Half the people in the world are trapped in dead-end, grinding poverty so severe many mothers feed their children mud-cakes to quell their hunger pains. Continents rich in resources and fertile land lie caught in the web of imperialist finance and dollar diplomacy and can only create zones of liberation by the gun: Building for the future by breaking away from imperialism’s grip through people’s war. Surrounding the cities with the countryside, they march on forest trails with AK rifles and homemade bombs to place on roadsides, while the imperialists blow the tops off mountains to get at their mineral resources. While jn and around the cities masses of poor live in shanty towns trying to scrape together the scratch to survive another day and not be swallowed by the abyss of depression and hunger.

The end of this epoch must come soon, because all the needless suffering of humanity demands it. The needs of the many must overcome the greed of the few. Reason must overcome oppression and institute social justice. The people must prevail by building unity, organizing and refusing to be slaves anymore. Only a revolutionary people can make the future bright.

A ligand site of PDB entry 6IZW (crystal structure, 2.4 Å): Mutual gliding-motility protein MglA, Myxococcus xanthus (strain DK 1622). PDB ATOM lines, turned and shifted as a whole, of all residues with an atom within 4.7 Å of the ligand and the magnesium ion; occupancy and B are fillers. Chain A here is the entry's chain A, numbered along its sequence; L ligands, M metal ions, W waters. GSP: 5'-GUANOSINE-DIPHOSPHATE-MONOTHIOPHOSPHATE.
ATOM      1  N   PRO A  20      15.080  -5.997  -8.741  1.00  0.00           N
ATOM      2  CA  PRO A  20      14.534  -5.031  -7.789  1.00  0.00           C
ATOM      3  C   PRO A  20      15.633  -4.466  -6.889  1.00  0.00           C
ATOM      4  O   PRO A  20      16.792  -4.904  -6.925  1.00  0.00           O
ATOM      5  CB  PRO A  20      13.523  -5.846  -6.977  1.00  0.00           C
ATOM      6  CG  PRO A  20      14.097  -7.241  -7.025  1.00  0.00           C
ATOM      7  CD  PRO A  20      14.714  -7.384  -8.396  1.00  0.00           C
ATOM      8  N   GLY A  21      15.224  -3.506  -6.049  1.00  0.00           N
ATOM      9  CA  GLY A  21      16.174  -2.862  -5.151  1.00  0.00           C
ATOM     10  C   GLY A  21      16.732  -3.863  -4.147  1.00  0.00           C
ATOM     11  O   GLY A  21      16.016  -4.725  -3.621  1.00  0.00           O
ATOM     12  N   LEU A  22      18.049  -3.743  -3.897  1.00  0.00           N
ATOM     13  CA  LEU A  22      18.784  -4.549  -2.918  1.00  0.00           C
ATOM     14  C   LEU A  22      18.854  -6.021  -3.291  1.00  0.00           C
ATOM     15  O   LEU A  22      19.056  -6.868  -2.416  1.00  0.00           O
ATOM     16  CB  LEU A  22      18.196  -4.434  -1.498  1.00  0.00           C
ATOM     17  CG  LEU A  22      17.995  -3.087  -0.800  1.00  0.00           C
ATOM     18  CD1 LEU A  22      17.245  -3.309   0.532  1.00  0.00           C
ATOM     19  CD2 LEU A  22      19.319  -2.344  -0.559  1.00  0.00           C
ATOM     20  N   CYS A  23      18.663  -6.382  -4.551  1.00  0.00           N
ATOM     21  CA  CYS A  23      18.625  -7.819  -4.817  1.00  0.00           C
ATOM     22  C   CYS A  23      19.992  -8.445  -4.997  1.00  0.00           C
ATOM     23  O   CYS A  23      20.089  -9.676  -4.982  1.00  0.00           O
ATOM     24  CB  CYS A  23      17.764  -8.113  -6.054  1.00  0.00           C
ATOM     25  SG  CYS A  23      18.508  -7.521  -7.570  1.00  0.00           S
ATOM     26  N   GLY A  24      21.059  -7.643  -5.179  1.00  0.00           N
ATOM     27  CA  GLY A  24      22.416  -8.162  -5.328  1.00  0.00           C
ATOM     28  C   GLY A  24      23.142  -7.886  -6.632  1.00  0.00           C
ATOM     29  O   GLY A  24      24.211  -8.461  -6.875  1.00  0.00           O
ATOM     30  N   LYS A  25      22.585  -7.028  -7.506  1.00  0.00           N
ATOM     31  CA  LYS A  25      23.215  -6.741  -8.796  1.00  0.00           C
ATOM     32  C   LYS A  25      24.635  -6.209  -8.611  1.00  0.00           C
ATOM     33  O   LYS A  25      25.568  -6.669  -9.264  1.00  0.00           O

History is not linear but more like a spiral, history advances in waves. Each stage has a beginning, a middle and an end, wherein quantitative changes give rise to qualitative leaps, taking us from one plane to another, or one epoch of history to another.

All things exist as a unity of opposites and derive their character from the aspect that is principal within them. When, through struggle, the secondary aspect becomes the principal one, a revolution takes place, redefining the character of the thing. Thus do things transform into their opposites and the new replaces the old. Things evolve as quantitative changes shift the balance between the opposing aspects of a thing leading to a radical rupture with the past and a new beginning.

A counter-revolution takes place when the old overpowers the new and there is a qualitative leap backwards, or de-evolution. Revolution is the main trend in history, but reactionary forces work to retard the advance and set back history while they are able. This in essence is the struggle between Left and Right. None-the-less, the trend is for things to develop from lower to higher forms and for the new to replace the old. How torturous and violent this process will be depends upon the reactionary forces.